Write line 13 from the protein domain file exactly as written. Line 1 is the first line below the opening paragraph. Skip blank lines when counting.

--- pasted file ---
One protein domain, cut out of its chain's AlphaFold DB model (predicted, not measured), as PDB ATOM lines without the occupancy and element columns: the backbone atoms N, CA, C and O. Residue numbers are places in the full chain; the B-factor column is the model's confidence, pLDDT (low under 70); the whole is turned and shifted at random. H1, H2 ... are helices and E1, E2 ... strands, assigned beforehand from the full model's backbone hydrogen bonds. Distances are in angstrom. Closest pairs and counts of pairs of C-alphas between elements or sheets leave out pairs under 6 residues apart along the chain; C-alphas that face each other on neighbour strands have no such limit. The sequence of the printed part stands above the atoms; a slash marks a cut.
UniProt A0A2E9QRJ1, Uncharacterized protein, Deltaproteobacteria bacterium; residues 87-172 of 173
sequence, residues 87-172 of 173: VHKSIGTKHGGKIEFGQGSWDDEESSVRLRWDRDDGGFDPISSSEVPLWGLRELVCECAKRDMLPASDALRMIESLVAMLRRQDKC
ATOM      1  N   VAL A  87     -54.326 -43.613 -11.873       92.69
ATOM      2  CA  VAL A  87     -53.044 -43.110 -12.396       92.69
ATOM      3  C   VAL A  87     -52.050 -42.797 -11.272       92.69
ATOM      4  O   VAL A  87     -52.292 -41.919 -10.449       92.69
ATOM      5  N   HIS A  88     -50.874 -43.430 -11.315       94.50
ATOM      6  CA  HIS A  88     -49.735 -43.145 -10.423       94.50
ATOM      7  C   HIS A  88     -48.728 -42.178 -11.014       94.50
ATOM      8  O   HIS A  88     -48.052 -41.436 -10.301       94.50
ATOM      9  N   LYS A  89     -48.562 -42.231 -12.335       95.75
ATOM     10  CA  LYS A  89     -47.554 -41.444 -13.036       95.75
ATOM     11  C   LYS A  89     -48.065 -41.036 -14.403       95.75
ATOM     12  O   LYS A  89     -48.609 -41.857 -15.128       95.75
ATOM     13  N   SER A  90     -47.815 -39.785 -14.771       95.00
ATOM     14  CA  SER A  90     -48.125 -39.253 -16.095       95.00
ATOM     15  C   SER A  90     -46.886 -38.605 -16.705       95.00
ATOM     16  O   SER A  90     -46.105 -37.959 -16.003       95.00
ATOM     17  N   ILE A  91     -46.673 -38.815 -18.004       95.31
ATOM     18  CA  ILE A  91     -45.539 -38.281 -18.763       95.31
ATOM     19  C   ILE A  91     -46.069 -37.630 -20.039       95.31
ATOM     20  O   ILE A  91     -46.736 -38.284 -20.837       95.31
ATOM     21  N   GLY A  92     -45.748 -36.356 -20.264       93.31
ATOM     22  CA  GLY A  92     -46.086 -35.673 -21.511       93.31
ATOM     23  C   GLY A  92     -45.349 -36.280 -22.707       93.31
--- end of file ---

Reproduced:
ATOM     11  C   LYS A  89     -48.065 -41.036 -14.403       95.75